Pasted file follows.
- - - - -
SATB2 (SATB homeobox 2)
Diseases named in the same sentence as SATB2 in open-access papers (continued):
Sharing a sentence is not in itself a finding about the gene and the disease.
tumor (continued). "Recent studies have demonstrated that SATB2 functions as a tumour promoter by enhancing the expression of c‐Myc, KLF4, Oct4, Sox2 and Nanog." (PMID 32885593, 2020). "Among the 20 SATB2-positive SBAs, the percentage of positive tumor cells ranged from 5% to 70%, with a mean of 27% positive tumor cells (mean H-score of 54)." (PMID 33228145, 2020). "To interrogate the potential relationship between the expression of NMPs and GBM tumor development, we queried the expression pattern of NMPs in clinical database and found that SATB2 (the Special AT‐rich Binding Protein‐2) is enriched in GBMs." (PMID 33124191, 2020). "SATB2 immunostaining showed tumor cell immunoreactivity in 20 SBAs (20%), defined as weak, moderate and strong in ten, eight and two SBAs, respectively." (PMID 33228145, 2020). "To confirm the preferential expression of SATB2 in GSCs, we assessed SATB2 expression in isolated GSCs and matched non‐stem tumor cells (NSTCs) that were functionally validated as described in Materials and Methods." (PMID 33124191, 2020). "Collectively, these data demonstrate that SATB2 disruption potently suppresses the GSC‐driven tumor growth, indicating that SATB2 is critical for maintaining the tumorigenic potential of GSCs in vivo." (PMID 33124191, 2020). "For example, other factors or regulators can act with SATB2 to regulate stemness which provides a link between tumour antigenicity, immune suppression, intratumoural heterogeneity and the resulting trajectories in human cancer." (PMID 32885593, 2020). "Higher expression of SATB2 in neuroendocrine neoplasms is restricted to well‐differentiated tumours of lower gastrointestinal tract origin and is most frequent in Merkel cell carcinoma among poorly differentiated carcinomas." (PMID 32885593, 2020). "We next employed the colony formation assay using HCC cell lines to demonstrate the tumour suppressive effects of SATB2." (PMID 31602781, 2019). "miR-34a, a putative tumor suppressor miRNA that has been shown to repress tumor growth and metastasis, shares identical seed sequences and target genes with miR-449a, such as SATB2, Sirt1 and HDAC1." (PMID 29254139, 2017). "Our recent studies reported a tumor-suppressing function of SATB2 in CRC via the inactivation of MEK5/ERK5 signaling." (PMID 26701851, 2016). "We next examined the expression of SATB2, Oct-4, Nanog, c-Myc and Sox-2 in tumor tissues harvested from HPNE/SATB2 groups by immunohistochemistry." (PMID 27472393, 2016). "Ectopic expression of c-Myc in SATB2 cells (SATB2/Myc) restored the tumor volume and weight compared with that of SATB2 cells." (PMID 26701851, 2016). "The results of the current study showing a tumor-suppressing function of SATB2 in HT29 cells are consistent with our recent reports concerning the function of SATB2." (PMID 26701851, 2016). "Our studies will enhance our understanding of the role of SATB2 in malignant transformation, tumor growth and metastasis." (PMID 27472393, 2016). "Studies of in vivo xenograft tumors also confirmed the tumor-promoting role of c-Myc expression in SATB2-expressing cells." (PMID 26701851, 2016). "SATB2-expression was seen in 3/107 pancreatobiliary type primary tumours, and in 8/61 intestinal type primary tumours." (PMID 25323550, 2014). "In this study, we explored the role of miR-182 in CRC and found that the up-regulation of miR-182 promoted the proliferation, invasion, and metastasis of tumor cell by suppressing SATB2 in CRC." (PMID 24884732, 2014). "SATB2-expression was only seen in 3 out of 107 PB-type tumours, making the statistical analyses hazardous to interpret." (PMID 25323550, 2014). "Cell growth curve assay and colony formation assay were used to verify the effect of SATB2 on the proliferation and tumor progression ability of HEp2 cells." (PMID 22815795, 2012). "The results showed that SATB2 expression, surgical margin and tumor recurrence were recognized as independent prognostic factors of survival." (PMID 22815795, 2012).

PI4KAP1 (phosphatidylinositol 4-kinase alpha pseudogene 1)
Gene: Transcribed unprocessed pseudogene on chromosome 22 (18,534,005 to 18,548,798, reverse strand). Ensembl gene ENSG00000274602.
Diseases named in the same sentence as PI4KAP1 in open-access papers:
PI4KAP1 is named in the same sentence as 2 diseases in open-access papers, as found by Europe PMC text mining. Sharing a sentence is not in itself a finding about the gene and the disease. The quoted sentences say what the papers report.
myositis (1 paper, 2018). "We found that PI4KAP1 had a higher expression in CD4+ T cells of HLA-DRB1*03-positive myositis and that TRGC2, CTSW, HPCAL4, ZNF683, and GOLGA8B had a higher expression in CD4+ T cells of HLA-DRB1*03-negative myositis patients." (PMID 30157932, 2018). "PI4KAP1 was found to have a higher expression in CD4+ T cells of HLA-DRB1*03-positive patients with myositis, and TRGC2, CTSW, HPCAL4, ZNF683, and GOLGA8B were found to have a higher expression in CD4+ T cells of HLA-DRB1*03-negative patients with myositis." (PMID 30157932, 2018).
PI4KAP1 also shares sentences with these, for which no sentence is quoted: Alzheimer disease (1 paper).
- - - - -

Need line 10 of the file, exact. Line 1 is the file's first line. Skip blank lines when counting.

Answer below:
PI4KAP1 also shares sentences with these, for which no sentence is quoted: Alzheimer disease (1 paper).